Only two people would have reason to arrange the body and the magazine in such a fashion: a police officer or forensic expert for the purposes of a photograph because they have noticed the marks and believe it to be from the magazine, or... the murderer trying to alert the police and the forensic experts to the markings and its relationship to the magazine. If anything this reinforces the very reasonable conclusion that David Bain was trying to cook up another alibi apart from the computer message. The chances of the murder-suicide standing a magazine on edge and having his hand land in that position is vastly, unreasonably remote.

Thursday, October 03, 2013

Lordy, Lordie, Lordé, Miss Lorde

Tributes and acclaim are pouring forth this morning for Lorde - whose single "Royals" is now top of the Billboard chart.  The article doesn't mention this is the first time a NZer has got to No.1 [UPDATE: Maybe it was 'How Bizzare'? - At least this is the first time in the internet era at No.1.]

It's a catchy, poppy, tune so I am aware of Royals - although I keep substituting 'loyal' instead when I think of it, so that it sounds less of a horribly conceited young girl's ego and fulfilment projection.  As for the rest of the songs of hers I've heard (via Grooveshark cause it's not something I would pay for): they are billed as alternative, but not to my ears.  To me this is pure contrived, manufactured, production-line pop. [UPDATE: OK, I haven't really listened to the lyrics because it's all a bit bubblegum for my tastes and I haven't got the patience to try and listen to something I'm not that into, so these are my general, prejudicial hatings for someone I know nothing of. Please, please understand that before reading further. Please also bear in mind I lived in Devonport and went to Takapuna Grammar :/]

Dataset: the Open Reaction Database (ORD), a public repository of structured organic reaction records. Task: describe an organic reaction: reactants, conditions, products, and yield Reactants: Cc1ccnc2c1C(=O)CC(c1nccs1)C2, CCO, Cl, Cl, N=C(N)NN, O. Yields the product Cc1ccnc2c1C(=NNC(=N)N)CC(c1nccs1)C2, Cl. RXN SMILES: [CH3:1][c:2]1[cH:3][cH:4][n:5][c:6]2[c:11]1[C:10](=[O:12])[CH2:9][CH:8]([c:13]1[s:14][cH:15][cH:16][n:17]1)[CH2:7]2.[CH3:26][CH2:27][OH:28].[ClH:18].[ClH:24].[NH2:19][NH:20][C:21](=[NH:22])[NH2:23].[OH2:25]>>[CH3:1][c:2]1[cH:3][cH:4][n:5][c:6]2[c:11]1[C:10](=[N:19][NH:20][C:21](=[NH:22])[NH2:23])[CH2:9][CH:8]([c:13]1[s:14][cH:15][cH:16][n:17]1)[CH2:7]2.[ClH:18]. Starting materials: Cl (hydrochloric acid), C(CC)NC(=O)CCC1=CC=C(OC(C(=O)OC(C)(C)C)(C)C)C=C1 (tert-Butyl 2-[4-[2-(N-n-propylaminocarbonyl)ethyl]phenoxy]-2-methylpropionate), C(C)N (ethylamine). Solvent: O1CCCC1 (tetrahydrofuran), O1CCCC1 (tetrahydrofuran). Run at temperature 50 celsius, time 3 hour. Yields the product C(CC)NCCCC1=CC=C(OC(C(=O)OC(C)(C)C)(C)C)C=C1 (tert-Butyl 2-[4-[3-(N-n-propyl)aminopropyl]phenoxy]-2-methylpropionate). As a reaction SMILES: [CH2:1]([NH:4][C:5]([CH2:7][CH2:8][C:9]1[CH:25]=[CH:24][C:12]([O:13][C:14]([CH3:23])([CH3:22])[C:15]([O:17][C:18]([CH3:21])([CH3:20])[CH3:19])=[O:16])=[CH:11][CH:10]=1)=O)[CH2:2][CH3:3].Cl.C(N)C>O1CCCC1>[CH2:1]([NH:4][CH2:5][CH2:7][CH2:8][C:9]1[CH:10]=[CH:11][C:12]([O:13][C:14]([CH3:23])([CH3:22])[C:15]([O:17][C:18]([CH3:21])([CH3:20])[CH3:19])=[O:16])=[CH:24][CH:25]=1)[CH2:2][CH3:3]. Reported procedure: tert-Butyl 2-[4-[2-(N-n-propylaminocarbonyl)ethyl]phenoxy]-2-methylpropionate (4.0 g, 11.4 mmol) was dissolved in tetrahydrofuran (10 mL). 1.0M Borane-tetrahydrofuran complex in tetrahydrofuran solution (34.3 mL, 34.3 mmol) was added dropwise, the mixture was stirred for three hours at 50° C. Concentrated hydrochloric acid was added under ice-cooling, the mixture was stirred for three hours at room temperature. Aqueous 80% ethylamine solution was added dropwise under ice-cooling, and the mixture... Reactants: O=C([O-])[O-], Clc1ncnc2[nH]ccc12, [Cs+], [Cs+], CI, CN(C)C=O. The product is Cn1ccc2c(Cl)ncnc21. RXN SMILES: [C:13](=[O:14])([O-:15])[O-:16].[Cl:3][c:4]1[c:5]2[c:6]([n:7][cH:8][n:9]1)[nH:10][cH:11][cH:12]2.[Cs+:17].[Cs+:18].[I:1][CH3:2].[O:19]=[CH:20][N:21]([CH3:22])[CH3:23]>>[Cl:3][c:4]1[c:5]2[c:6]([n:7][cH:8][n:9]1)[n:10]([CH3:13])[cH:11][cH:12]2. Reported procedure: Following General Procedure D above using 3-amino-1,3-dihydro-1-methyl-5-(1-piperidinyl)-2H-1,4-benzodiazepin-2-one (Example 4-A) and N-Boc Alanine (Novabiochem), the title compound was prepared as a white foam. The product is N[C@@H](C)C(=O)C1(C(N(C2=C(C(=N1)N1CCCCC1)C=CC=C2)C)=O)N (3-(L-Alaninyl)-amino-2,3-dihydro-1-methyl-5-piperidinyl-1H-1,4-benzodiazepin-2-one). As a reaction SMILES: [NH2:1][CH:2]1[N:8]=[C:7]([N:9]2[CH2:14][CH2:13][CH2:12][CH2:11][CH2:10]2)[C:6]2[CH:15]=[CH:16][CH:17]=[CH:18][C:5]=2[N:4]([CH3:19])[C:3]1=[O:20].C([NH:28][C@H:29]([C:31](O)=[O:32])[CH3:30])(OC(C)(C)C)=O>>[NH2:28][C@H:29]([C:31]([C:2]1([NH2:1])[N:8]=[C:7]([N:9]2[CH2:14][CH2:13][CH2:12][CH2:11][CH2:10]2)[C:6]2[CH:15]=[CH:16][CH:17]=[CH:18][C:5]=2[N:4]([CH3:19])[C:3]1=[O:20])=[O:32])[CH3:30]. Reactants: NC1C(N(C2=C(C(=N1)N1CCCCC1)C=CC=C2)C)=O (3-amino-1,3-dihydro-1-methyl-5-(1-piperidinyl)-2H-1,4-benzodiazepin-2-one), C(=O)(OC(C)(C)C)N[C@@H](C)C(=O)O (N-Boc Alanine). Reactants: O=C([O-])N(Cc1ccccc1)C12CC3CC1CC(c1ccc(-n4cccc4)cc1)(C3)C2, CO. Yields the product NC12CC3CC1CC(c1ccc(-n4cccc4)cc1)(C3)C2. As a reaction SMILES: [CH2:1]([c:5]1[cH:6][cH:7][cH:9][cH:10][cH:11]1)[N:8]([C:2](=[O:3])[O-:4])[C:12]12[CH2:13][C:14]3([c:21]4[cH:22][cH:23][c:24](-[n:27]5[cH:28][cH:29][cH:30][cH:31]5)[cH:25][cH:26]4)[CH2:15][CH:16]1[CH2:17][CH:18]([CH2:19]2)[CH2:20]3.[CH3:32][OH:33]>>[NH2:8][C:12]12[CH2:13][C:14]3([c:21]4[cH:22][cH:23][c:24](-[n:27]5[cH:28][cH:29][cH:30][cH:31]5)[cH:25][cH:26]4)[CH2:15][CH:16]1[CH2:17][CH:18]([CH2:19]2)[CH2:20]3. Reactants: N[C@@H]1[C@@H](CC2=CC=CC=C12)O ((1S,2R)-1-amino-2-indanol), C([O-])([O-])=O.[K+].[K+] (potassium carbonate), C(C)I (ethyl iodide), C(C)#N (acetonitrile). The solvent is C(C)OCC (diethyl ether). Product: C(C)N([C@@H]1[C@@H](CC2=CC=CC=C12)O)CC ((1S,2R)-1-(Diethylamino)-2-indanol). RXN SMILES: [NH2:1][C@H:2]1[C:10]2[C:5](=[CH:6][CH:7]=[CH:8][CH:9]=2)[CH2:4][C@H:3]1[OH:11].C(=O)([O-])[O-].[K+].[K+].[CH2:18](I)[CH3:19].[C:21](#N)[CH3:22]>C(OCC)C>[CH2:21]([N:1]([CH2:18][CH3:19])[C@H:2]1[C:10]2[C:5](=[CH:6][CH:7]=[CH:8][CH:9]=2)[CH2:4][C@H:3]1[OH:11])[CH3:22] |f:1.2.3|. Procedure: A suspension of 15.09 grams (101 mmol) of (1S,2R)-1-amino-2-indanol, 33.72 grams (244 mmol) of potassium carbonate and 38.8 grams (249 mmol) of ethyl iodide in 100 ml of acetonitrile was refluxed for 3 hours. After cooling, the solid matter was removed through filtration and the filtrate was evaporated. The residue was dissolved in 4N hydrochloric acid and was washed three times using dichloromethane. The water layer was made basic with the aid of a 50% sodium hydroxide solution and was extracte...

As for her as a phenomenon, it appears that she is a creation of wealthy, ambitious and indulgent parenting and as she has spent the last five years (a third) of her life under development and under contract with an American record company, so I'm not particularly astounded or indeed impressed, with the sort of rags-to-riches/discovered-talent stories circulating in the media.  This is very, very far from spontaneous.

The phenomenon is as contrived as the name. Lorde as a stage name isn't any more absurd than Snoop Whatever-animal-it-is-today, or Eminem, but it does encapsulate where it's at for her (and her management).  The little princess from Devonport is called Lorde and her dreams are coming true by singing a song about how a little princess thinks she is a little princess - appealing no doubt to all the other little princess wannabes who are downloading her stuff like it was porn.  Not my cup of tea.  [UPDATE: Neither is listening to the lyrics of pop songs my cuppa because on the radio she says it's not at all about that. I suppose my crusty old ears are so clogged with old man hair combined with the loss of the full range of frequencies that the kids can pick up means I've only ever heard the key words of Royal and put together the logical story: want to be royals, queen bee, live that fantasy. Loyal would be much better than Royals for that tune.]